by Killian Quigley
Published by Open Letter, 2012 | 506 pages
Mikhail Shiskin, the only writer to have won Russia’s three most prestigious book awards, lives in Switzerland. In interviews, he says this distance from Russia enables him to see his homeland more clearly. Gogol, he notes, felt similarly. As, of course, did James Joyce. It was in Switzerland that Shiskin came to work as a translator for Russian asylum-seekers, or gesuchsteller. Outside of the country, the gesuchsteller felt safe recounting their stories—stories Shishkin repeated as if they were his own. A book began to form.
Maidenhair divides into three distinct strands. The first is a series of interview transcripts from a refugee center in Switzerland. The second revolves around the refugee center’s Interpreter; this portion takes the form of long letters in which the Interpreter speaks of himself in the third person. At one point, he recounts finding the diaries of Isabella, a forgotten Russian singer coming of age during World War I and the Russian Revolution. The third strand is comprised of these diaries. The text proceeds forward in abrupt shifts between the three.
The first strand shows the interviews of the gesuchsteller, conducted by the Master of Fates (the Interpreter’s boss). To increase their chances of passing this final stage in the process of requesting asylum, the gesuchsteller augment the horrific aspects of their stories; the stories become full of absurd and fantastic elements that seep into the rest of the novel. The Master of Fates tries to catch these lies, giving him grounds to deny their admittance. As it becomes clear that no one will be granted asylum, the gesuchsteller—as well as the Master of Fates—shift their focus from the truth of the eye to the truth of the heart, weaving fantastical exaggerations that are, in fact, more accurate representations of the gesuchsteller’s experiences than the straight facts. Instead of picking apart these stories, the Master of Fates adds to them, and together they co-narrate wild, disturbing tales in which God is portrayed as an abusive army commander, and a trail of blood runs from a murder scene to a municipal building (the police report it as a suicide).
In Maidenhair’s second strand, the Interpreter, his own narration mingling with the fantastic tales of the gesuchsteller, writes to Nebuchadnezzasaurus, the vampire-ruler of a vast, distant land. He describes his vacation in Italy with Isolde, who has never gotten over Tristan. In the novel’s third strand, Isabella’s diaries show her struggle to live a life guided by love as war flows in and out of Russia as easily as the tides. Towards the novel’s conclusion, the distinctions between the strands and characters blur and break down.
Maidenhair’s form allows Shiskin to paint an expansive, layered portrait of his homeland. As the interviews depict a bleak picture of life in modern Russia, Isabella’s diaries position these stories within a larger context of war and violence. The character of Isabella adds other hues to the work as well, as she, even amidst the violence of war, passionately dedicates her life to love.
Love, for Maidenhair’s characters, provides a separate peace from the dark and violent world. One gesuchsteller describes love as a God-sized centipede with as many legs as humanity, occupying an invisible and intangible dimension, imperceptibly entwined with space and time. Almost all the characters have loved, then found their partners torn away—either by some fault of character or manifestation of state violence. Love, however, is also portrayed as the thread that binds these characters, bringing the stories of Maidenhair together into a cohesive, albeit knotted, whole. Shiskin delicately arranges/juxtaposes the cacophony of truths that coexist in this world.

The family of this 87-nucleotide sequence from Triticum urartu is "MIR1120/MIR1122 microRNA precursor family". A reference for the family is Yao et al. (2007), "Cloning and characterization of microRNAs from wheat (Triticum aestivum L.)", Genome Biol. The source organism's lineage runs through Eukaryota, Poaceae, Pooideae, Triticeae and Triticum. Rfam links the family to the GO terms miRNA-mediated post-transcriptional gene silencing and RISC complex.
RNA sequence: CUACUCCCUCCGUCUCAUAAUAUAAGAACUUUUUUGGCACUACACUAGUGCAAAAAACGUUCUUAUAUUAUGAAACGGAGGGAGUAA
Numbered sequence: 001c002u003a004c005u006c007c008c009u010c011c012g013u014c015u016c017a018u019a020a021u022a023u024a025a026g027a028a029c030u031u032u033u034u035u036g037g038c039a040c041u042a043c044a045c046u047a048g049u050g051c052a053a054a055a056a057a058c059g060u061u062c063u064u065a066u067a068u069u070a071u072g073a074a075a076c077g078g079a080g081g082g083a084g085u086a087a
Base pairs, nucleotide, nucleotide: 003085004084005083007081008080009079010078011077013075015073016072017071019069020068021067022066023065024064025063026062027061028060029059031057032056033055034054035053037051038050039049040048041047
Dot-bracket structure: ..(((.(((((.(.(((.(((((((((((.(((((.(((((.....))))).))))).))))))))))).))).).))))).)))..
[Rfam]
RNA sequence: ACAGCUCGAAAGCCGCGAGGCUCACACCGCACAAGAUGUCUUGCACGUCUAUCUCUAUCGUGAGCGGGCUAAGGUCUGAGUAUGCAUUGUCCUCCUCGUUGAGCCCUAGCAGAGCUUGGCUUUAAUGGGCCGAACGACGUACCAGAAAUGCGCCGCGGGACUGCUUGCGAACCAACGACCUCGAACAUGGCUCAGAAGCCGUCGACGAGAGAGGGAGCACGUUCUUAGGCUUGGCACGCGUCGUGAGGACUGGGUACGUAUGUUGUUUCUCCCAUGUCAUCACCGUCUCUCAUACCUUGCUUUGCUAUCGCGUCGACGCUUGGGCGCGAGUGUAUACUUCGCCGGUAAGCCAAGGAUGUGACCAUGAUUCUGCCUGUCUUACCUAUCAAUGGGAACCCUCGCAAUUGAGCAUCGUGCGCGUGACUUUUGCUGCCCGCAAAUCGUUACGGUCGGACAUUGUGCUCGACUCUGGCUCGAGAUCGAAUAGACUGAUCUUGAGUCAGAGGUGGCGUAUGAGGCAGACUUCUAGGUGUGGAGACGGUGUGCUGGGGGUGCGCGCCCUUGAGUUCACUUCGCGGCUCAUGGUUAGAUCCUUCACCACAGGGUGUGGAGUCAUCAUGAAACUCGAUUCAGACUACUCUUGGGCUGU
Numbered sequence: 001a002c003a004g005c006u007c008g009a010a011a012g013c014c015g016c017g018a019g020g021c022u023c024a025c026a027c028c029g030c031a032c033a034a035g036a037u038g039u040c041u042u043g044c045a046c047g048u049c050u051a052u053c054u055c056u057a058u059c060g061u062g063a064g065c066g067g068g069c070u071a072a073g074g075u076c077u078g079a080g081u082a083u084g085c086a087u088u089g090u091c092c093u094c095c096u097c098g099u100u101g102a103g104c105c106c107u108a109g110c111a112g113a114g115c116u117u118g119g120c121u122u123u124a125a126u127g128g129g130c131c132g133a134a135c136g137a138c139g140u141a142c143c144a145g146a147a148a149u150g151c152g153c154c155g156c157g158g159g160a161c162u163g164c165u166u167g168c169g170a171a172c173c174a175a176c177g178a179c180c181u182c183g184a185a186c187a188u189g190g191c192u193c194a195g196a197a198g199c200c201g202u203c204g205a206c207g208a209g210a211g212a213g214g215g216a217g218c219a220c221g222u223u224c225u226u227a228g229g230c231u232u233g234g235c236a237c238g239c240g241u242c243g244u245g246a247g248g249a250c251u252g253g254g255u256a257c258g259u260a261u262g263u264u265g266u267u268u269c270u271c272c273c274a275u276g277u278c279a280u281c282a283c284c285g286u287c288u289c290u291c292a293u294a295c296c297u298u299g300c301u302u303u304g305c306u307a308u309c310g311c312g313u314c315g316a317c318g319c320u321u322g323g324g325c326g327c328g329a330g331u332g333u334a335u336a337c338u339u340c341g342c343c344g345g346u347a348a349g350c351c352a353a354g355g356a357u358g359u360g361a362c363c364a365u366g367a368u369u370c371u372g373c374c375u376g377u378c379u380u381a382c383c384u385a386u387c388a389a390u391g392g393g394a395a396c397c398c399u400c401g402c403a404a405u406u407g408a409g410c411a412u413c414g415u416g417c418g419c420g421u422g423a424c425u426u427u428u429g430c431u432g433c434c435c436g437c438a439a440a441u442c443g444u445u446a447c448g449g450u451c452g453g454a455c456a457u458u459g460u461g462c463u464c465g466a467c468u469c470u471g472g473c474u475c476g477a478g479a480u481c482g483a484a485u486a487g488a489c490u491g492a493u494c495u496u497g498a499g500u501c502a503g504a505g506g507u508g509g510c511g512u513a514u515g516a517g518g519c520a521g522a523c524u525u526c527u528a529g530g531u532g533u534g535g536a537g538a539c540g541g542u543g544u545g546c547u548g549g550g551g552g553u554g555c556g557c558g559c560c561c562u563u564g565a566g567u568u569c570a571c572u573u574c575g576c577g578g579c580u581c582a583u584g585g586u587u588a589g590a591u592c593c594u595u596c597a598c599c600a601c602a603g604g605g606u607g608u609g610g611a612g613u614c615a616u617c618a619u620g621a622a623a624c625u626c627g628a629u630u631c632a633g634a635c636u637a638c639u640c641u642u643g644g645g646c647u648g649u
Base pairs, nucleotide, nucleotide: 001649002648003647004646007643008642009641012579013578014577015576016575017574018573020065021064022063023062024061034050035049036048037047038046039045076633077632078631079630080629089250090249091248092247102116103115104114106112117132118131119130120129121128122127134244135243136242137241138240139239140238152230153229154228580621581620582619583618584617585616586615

Shishkin oscillates the reader’s distance to the text. The writing is rich, the fantastic storyworlds beckon, and all is presented in the rhetoric of “found” forms: transcripts, letters, diaries. But he has a Brechtian tendency to tear down the fourth wall, and the characters regularly discuss the powers and limitations of language. Samuel Morse makes a cameo in the novel, trying to invent a new language to better describe our world. He reveals his language is intended not for war but for—what else—love.
From his base in Switzerland, Shiskin is a vocal critic of his native Russia. He has published essays on his relationship to his homeland in the Wall Street Journal, and he turned down a lucrative opportunity to serve on the Russian delegation at BookExpo America, writing,
A country where power has been seized by a corrupt, criminal regime, where the state is a pyramid of thieves, where elections have become farce, where courts serve the authorities, not the law, where there are political prisoners, where state television has become a prostitute, where packs of impostors pass insane laws that are returning everyone to the Middle Ages—such a country cannot be my Russia.
And yet Maidenhair is about far more than contemporary politics. Part of its beauty resides in how emotional truth becomes entwined with, and indistinct from, forensic truth. Shiskin continues, in the tradition of Gogol, writing strange love letters to a vast, distant land.
Jack Schiff taught high school English in Houston after graduating from the University of Maryland in 2011. He now works for Narrative Magazine in San Francisco.